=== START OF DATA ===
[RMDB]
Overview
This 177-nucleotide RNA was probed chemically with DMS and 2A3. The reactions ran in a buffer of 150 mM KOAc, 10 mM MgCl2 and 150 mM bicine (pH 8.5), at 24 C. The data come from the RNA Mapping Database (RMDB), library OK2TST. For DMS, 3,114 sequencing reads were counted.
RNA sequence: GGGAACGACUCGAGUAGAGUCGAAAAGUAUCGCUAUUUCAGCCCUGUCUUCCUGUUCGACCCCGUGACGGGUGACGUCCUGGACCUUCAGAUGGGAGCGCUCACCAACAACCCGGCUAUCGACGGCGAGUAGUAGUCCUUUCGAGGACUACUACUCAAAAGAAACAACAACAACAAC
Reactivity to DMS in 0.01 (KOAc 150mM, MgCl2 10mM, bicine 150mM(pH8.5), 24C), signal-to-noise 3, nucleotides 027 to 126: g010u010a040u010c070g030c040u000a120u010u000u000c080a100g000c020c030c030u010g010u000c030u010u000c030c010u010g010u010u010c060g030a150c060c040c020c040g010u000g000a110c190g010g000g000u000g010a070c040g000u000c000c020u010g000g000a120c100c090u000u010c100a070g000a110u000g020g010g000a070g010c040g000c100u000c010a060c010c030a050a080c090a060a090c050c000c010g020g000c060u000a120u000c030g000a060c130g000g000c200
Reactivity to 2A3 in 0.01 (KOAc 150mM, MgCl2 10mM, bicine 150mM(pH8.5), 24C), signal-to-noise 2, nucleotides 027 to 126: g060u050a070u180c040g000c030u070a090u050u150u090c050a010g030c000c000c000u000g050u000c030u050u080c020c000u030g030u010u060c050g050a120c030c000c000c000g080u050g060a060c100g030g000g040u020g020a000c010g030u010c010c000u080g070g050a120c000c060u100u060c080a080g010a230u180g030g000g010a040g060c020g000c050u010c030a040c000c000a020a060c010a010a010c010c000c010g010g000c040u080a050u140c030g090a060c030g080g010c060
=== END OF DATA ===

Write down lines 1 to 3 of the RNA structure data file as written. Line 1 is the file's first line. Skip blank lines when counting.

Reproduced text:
[RMDB]
Overview
This 177-nucleotide RNA was probed chemically with DMS and 2A3. The reactions ran in a buffer of 150 mM KOAc, 10 mM MgCl2 and 150 mM bicine (pH 8.5), at 24 C. The data come from the RNA Mapping Database (RMDB), library OK2TST. For DMS, 3,114 sequencing reads were counted.